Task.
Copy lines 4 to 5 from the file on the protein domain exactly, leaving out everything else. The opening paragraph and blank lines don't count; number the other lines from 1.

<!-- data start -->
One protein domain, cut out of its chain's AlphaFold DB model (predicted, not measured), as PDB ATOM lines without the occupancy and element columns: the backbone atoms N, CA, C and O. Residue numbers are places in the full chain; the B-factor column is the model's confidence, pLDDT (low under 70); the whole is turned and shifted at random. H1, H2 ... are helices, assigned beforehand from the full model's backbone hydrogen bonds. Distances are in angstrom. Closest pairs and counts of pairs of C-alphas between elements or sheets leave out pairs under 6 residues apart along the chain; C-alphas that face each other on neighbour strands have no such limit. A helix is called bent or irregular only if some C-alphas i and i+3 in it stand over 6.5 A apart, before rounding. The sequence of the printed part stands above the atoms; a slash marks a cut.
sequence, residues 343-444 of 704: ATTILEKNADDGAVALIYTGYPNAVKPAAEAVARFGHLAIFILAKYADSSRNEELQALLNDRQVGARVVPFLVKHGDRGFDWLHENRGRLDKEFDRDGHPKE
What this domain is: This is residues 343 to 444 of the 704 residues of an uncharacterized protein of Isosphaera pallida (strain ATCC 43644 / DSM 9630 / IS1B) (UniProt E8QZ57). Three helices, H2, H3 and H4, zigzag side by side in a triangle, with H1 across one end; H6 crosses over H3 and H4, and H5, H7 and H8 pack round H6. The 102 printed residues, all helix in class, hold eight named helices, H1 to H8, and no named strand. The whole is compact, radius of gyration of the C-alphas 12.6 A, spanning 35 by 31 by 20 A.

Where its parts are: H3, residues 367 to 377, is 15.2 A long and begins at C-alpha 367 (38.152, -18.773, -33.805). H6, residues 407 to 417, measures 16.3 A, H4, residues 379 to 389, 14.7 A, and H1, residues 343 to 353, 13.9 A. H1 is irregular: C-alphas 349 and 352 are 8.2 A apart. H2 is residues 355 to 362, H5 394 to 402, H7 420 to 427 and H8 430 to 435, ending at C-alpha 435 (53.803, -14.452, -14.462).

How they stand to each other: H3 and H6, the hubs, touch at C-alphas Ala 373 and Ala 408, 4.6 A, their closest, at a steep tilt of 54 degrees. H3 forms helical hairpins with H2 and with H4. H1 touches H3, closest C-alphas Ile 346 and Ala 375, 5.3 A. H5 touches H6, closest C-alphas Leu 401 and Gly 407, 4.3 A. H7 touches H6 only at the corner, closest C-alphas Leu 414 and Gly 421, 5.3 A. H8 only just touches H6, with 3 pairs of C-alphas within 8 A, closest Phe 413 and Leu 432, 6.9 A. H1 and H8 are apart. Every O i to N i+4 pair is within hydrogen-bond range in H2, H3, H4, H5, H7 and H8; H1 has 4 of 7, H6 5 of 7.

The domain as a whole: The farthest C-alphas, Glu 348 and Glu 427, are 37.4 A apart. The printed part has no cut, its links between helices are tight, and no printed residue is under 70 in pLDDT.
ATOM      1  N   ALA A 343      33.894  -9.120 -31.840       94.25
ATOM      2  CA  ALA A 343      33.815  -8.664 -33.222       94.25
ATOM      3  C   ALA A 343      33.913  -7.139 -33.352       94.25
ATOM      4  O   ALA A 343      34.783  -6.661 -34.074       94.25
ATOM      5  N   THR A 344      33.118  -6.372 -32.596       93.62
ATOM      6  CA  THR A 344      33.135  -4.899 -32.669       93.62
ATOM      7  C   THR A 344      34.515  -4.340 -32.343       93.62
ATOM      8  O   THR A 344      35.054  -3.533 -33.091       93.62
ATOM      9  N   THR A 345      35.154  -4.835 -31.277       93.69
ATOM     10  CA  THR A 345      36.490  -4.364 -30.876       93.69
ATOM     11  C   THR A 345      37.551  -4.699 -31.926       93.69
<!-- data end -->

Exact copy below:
How they stand to each other: H3 and H6, the hubs, touch at C-alphas Ala 373 and Ala 408, 4.6 A, their closest, at a steep tilt of 54 degrees. H3 forms helical hairpins with H2 and with H4. H1 touches H3, closest C-alphas Ile 346 and Ala 375, 5.3 A. H5 touches H6, closest C-alphas Leu 401 and Gly 407, 4.3 A. H7 touches H6 only at the corner, closest C-alphas Leu 414 and Gly 421, 5.3 A. H8 only just touches H6, with 3 pairs of C-alphas within 8 A, closest Phe 413 and Leu 432, 6.9 A. H1 and H8 are apart. Every O i to N i+4 pair is within hydrogen-bond range in H2, H3, H4, H5, H7 and H8; H1 has 4 of 7, H6 5 of 7.

The domain as a whole: The farthest C-alphas, Glu 348 and Glu 427, are 37.4 A apart. The printed part has no cut, its links between helices are tight, and no printed residue is under 70 in pLDDT.